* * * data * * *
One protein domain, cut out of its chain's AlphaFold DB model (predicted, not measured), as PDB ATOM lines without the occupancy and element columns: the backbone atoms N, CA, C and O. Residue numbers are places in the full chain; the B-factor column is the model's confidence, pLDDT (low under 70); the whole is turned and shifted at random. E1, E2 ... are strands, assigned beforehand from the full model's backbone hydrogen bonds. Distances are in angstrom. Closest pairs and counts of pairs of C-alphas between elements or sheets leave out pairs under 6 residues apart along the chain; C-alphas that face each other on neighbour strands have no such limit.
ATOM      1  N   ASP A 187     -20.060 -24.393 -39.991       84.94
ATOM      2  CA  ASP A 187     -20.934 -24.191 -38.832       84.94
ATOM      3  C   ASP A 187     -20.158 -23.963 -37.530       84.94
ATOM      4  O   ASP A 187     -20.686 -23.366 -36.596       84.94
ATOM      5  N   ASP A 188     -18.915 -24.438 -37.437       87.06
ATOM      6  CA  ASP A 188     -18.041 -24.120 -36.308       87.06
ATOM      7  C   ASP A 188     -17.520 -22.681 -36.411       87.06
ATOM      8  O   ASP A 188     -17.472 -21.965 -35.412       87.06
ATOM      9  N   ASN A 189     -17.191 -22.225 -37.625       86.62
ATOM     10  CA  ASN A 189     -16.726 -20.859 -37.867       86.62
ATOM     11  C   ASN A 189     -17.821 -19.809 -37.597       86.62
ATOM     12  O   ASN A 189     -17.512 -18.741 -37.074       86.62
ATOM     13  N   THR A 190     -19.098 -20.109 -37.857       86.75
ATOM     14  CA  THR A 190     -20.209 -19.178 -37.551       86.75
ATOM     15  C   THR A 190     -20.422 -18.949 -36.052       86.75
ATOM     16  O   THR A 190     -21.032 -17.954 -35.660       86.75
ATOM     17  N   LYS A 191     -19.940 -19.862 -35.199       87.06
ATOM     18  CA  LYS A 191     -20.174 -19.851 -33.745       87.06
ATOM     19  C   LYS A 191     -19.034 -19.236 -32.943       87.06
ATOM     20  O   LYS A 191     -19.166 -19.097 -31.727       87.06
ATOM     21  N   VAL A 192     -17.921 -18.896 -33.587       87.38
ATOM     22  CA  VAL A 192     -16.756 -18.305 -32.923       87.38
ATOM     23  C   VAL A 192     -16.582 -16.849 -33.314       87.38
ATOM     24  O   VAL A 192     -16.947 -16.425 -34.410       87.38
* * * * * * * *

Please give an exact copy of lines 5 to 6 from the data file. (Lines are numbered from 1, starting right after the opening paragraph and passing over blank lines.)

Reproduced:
ATOM      5  N   ASP A 188     -18.915 -24.438 -37.437       87.06
ATOM      6  CA  ASP A 188     -18.041 -24.120 -36.308       87.06